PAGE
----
Russian opposition leader Boris Nemtsov accuses Kremlin of illegally bugging phone
www.telegraph.co.uk, 20th December 2011 16:49
By Andrew Osborn in Moscow
Boris Nemtsov, one of Russia's main opposition leaders has accused Kremlin agents of illegally bugging his phone after a newspaper released embarrassing recordings of his private phone calls.
The material was potentially damaging for Mr Nemtsov, one of the principal organisers of a recent spate of anti-Kremlin protests, as he can be heard insulting his fellow opposition leaders in obscene terms and belittling his own supporters as "internet hamsters" and "scared penguins."
A deputy prime minister in the 1990s and a founder of the opposition Solidarity movement, Mr Nemtsov claimed the release of the recordings was a cynical Kremlin attempt to sabotage a big opposition protest planned for Christmas Eve by triggering internal squabbling among its organisers.
"Parts of these conversations are really genuine," he wrote in his blog.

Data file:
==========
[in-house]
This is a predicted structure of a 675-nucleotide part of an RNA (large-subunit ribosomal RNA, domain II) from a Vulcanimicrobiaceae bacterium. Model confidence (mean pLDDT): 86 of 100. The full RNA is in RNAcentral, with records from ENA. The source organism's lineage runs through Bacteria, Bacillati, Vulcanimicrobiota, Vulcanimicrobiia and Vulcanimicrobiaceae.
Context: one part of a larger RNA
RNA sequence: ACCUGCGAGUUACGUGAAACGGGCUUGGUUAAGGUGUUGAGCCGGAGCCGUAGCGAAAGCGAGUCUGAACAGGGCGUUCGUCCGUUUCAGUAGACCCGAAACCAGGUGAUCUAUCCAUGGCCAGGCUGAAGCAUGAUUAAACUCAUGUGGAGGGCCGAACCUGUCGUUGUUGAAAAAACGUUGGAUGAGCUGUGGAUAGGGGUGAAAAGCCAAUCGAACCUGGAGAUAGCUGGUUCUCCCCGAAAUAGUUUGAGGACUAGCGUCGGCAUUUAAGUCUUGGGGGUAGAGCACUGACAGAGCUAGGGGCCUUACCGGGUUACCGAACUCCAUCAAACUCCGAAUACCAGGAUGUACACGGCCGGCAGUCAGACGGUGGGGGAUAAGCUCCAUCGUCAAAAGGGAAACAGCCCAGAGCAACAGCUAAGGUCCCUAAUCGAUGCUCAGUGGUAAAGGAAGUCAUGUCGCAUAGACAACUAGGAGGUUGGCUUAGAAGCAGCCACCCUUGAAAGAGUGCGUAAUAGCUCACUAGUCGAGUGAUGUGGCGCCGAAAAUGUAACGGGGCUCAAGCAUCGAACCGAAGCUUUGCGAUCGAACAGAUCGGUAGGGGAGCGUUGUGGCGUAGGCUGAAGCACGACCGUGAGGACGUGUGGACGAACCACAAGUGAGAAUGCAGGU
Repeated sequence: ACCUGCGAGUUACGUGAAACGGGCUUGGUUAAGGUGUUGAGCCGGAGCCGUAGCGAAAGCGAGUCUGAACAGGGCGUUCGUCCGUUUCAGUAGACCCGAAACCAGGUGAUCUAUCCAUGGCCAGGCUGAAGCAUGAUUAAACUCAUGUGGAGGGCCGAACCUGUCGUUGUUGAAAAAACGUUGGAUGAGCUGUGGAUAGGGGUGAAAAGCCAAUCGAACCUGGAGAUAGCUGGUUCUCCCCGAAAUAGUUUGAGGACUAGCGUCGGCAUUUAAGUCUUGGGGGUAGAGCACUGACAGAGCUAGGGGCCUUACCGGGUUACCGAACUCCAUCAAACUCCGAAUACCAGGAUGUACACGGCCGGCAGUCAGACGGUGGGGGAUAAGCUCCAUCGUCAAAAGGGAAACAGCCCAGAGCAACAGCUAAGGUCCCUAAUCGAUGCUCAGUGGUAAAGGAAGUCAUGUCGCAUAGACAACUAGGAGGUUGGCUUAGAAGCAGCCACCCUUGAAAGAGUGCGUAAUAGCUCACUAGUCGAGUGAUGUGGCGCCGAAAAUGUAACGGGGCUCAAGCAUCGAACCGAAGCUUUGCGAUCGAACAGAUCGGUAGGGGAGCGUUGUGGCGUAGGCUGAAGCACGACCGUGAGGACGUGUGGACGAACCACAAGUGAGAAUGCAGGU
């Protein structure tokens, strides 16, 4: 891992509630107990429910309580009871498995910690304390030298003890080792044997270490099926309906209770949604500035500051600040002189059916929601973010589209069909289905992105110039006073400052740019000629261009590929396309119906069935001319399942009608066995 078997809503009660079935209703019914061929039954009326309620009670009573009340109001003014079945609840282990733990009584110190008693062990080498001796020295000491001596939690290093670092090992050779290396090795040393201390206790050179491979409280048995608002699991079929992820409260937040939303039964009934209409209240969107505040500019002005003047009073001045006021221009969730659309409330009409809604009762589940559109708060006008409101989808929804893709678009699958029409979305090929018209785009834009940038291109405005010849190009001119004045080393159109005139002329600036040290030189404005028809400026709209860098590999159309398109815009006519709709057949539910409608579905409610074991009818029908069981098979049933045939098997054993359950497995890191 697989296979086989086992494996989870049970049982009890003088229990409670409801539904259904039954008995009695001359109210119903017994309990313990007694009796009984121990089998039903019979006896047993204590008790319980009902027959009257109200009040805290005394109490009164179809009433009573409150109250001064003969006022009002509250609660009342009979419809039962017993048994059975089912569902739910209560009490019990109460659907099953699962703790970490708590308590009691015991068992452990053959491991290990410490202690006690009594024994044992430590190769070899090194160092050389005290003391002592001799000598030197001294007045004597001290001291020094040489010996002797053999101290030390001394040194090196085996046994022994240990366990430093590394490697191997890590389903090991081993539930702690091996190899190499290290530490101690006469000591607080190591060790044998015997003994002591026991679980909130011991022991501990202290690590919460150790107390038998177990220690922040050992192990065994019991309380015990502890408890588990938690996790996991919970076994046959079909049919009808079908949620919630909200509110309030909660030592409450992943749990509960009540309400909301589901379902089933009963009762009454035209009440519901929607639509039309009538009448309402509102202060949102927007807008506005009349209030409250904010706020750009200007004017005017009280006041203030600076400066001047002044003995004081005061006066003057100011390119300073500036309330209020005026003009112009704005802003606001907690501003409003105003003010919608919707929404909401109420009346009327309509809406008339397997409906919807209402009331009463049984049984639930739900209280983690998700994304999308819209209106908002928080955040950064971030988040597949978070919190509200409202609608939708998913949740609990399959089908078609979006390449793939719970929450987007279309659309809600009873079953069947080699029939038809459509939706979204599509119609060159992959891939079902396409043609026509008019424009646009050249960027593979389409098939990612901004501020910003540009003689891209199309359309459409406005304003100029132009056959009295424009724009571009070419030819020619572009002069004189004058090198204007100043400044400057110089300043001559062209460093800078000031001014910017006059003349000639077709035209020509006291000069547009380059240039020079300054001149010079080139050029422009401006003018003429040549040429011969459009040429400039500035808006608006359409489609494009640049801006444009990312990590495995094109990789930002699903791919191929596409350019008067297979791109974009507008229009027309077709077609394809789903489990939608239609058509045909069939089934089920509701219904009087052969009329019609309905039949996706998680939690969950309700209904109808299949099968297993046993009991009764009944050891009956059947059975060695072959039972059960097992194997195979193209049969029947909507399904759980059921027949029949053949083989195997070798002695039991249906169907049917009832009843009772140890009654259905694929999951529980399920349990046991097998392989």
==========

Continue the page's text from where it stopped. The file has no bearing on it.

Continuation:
"Others are spliced together material and others are false. The aim of this provocation is obvious: to ruin the protest planned for December 24." Vladimir Putin, the Russian prime minister, and Vladislav Surkov, the acting head of the presidential administration, had orchestrated the KGB-style sting, he alleged.
"Putin and Surkov have decided to sow discord in the ranks of the opposition using this clumsy and criminal method," he wrote. "They are impudently and unforgivably violating my constitutional right and the right of my interlocutors to confidential communications and telephone conversations."
Mr Nemtsov conceded he was sorry however if the expletive-ridden insults he had apparently hurled at fellow opposition leaders as well as journalists and a prominent human rights activist had offended anyone, admitting he should have kept a lid on his emotions.
He can be heard calling a prominent activist "just a bitch or else an idiot," says a female journalist is "uglier than a nuclear war," and derides anti-Kremlin protesters as "office plankton."
But Mr Nemtsov pleaded for the targets of his abuse to remain united in their demand for a rerun of an allegedly rigged parliamentary election earlier this month that saw support for Mr Putin's ruling United Russia party fall by fifteen per cent.
"Now it is important as never before that we stand together," he said.
The newspaper that released the recordings is part-owned by a Putin ally and refused to say where it had got them, insisting their publication was driven purely by commercial motives. Mr Putin plans to return to the presidency after a March 4 election for a controversial third time but is facing rising social discontent at his party's monopoly on power.